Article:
The Phoenix Suns could use a star and need a power forward. If they aren’t able to acquire anyone to fill those needs in free agency, they could pursue the acquisition of a surprising name in a trade.
Durant is an unrestricted free agent at the end of this season an uberstar who many seem to believe is going to take his own talents to L.A. (apparently including players on the Golden State Warriors’ roster) leaving the Warriors generally where they were before Durant joined them: a championship caliber team, but not one who is a lock for a title before the end of the prior season’s Finals have even finished.
Draymond has been with the franchise since the beginning of this Warriors run of nearly unblemished dominance, one of the key pieces in the team’s first title and their 73-win season the following year. If the Warriors believe that they can maintain that dominance with Draymond and without Durant, regardless of what happens in this coming postseason, the Warriors could thank Kevin for his services and return to the days before Durant.
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Or, they could trade Draymond, re-sign Durant, and remain the class of the league, all but guaranteeing themselves that they will catch the Boston Celtics of the 1960’s for the most consecutive seasons in the NBA Finals with eight (they are already halfway there).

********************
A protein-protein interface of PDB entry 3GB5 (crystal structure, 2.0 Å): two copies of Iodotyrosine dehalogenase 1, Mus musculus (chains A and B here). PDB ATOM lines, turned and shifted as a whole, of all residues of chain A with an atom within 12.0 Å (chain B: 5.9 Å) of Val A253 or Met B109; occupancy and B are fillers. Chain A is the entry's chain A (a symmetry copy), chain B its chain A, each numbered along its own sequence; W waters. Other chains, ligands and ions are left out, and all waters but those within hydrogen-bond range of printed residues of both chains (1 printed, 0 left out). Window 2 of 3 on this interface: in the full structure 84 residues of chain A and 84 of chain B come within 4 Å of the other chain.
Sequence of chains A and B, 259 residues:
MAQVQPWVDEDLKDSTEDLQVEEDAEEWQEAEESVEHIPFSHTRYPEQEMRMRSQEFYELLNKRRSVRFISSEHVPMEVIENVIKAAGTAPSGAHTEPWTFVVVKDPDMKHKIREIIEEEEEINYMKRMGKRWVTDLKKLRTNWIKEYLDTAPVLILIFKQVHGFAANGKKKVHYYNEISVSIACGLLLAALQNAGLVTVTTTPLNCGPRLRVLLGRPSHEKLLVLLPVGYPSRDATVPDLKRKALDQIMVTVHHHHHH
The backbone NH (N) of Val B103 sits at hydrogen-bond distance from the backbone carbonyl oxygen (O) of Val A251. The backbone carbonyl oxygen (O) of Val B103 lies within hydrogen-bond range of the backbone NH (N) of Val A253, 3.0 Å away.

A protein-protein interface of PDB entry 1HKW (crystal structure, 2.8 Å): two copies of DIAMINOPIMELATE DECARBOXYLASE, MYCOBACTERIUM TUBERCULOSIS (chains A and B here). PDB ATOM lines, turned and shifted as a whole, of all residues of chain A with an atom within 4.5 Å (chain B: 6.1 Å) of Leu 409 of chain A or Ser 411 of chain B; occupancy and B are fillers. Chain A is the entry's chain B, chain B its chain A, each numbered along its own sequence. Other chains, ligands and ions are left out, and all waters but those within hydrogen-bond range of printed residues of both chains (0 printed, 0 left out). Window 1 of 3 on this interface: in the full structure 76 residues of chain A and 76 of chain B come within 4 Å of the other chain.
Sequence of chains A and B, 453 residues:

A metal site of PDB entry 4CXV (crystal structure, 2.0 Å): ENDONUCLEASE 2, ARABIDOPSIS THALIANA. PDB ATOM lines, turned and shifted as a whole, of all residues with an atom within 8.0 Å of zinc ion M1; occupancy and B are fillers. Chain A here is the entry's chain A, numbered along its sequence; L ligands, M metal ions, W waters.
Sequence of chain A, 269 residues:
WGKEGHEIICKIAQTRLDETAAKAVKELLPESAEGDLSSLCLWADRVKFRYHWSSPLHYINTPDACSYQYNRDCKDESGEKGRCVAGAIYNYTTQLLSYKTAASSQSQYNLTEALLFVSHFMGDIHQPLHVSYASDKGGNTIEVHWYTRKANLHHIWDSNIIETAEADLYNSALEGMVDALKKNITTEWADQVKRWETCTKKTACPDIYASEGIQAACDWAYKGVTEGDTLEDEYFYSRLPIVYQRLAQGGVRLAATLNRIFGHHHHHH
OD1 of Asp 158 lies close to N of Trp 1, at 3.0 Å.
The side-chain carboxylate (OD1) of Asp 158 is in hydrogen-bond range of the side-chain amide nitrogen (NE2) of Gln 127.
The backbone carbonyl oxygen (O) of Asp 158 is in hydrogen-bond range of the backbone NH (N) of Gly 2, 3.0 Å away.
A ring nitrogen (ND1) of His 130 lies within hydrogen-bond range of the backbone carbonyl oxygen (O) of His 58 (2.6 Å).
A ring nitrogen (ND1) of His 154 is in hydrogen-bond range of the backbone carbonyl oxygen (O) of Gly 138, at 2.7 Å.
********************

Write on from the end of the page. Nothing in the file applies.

Does Durant want to be a part of a winner through-and-through regardless of what the rest of the NBA world would think of him? Or does he want to be the star of his own team where the pieces are built around him rather than the other way around?
If Durant wants to stay in Golden State, as one of the very best players in the world, that alone has earned the right to demand who should and who should not be on a roster at any particular time – especially players who are not MVP candidates like both Stephen Curry and Klay Thompson are.
Based on their recent spat and the signs that they absolutely do not get along, he could very easily tell management that he will remain with the Warriors so long as Draymond is traded – even before they have the chance to offer such a deal to him.
And based on Green’s recently sinking numbers, such a move might – at least on paper – seem very logical.
Draymond’s scoring has dropped over the past 2+ seasons with Durant on the roster. As of November 19, he is averaging only 6.9 points per game (although he is right at his regular career averages of 7.5 rebounds and 7.2 assists).
Once a strong shooter with Curry and Thompson (he averaged 35.4% from beyond the arc from 2014-16 on 3.1 attempts per game and 38.8% in 2015-16 alone), Green has only averaged 30.0% on 3.4 attempts since Durant’s arrival, and a paltry 22.2% on only 2.1 attempts this season.
Green averaged career-highs of 14.0 points and 9.5 assists the season before Durant moved West to Oakland, CA, and while his rebounding has dropped some since as well (he averaged 9.4 per game in 2015-16), it still sits at 7.7 per game over that stretch. Most importantly though, is still averaging 7.1 assists per game, only a hair below his career-high of 7.4 (also in 2015-16), and still more than any Phoenix Sun has averaged since Goran Dragic averaged 7.4 himself in 2012-13.